While the pandemic continues to wreak havoc on our economy, women continue to be disproportionately impacted. Now is the time to look at the long game. What changes can society make in order to insure that when the next big crisis happens, women don’t bear the brunt of it. Education, of course, has always been on the front line of changing societal disparities. However, much of the time we don’t look at the root causes of why young women underperform in certain areas. Below are five ways we can position women for educational success, from girlhood to the moment they walk into their first job. If you are a teacher, give this list to the parents you work with. Help them set the tone now so our girls grow up ready to take on the world. DON’T TELL ME I’M PRETTY Little girls, from the time they are young, are praised for how beautiful they are.  We talk to girls about how they look and boys about what they do. This escalates when little girls hit puberty. This is when girls start deriving their social capital from their looks and their grades start to tank. Fight this trend by praising young women for what they do. Don’t say, “You’re so beautiful!” Instead say, “I love how curious you are about the solar system! You’re such an interesting person to talk to!”   DON’T TELL ME I’M SMART This sounds a little bit strange, but often little boys are praised for their hard work and girls are praised for their inherent intelligence. The problem with this is that when a little girl doesn’t do well she thinks it has to do with how smart she is rather than her work ethic. Her failures become a referendum on her intelligence.  Say, “Wow, you really worked hard” rather than, “Wow, you’re so smart!” You can always work harder, but you can’t change the brains you were born with!    DON’T BE TOO NICE TO ME When young women struggle in the sciences or STEM, often parents try to protect their feelings.  This can take the form of telling young women who are struggling that perhaps their major is just too hard --maybe they should do something that makes their life a little easier. Boys get the message not to give up - girls get the message to take the path of least resistance. Don’t coddle your girls. Hold them to the same tough standard you have with your boys.   DON’T SEE ME ONLY AS A GIRL OR A WOMAN Understand that if you are trying to support women you cannot do that in a White Woman vacuum. If a young woman you know is struggling, look at the other issues that might be intersecting. Does she have a disability? Is she a woman of color? Is she the first generation to go to college in her family? Audre Lorde famously said “there is no such thing as a single issue struggle because we do not live single issue lives.“ Make sure you are not treating every woman as if she is the same simply because of her gender. There could be all kinds of intersections that are also impacting her situation.   DO VALUE MY VOICE If you are an educator, pay attention to who you are listening to. Note how you value different voices. The patterns that impact girls and young women follow them throughout their education and into adulthood. Pay attention to who you’re calling on in class. Whose voice gets more weight? Watch for classroom dynamics that make certain people feel they have the right to speak and others feel they must remain silent. Be sure to encourage every student from kindergarten to PhD candidates to speak up and then make sure you’re listening. It’s wonderful how much weight we give to the voices of men and boys. Women should be afforded the same courtesy. Women’s success doesn’t just come from hiring women or making sure we are paid the same for doing the same work. It comes from making sure every woman, from the time she is a little girl, is given the message that she has worth, and that if she works hard enough, she can achieve her dreams. Let’s not tell our girls that they are pretty flowers who might crumble when life knocks them down. Let’s give them the message that life can be hard, but they can work harder, and if they do, success will be theirs. Eliza VanCort is an in-demand consultant, speaker, and writer on communications, career and workplace issues, and women’s empowerment. The founder of The Actor’s Workshop of Ithaca, she is also a Cook House Fellow at Cornell University, an advisory board member of the Performing Arts for Social Change, a Diversity Crew partner, and a member of Govern For America’s League of Innovators. Her first book, A Woman’s Guide to Claiming Space: Stand Tall. Raise Your Voice. Be Heard., publishes May 11, 2021.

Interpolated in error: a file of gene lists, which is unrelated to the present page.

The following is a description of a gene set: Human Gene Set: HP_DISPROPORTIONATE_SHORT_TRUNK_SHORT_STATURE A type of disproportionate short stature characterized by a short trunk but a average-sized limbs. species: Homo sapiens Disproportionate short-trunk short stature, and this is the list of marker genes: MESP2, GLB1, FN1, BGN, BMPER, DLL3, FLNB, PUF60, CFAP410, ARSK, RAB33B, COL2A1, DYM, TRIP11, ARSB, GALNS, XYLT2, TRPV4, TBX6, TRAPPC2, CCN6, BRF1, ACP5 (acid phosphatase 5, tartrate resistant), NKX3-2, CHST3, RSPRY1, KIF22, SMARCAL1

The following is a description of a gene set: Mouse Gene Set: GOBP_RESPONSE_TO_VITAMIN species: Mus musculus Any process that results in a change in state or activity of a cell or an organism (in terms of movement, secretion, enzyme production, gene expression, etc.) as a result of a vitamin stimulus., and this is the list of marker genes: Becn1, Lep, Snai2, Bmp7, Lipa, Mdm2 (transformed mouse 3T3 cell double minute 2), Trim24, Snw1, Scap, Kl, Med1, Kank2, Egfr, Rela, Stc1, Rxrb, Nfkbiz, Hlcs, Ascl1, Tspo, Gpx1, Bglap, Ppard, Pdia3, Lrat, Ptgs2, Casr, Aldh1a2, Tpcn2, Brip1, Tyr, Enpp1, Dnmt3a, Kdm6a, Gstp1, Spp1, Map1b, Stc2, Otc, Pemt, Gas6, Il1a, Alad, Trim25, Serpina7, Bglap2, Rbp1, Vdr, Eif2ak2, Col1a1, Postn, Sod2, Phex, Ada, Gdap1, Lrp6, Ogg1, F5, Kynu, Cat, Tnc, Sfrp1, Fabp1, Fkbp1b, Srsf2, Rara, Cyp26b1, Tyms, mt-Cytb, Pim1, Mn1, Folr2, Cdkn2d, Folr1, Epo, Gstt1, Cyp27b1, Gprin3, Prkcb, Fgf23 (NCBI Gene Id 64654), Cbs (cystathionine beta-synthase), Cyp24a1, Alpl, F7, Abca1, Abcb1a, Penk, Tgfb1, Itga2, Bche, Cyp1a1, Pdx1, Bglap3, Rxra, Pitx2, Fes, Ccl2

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Spotlight

Houston ISD

The Houston Independent School District is the largest public school system in Texas and the seventh-largest in the United States. Its schools are dedicated to giving every student the best possible education through an intensive core curriculum and specialized, challenging instructional and career programs. HISD is working hard to become Houstonians'​ K–12 school system of choice, by constantly improving instruction and management to be as effective, productive, and economical as possible.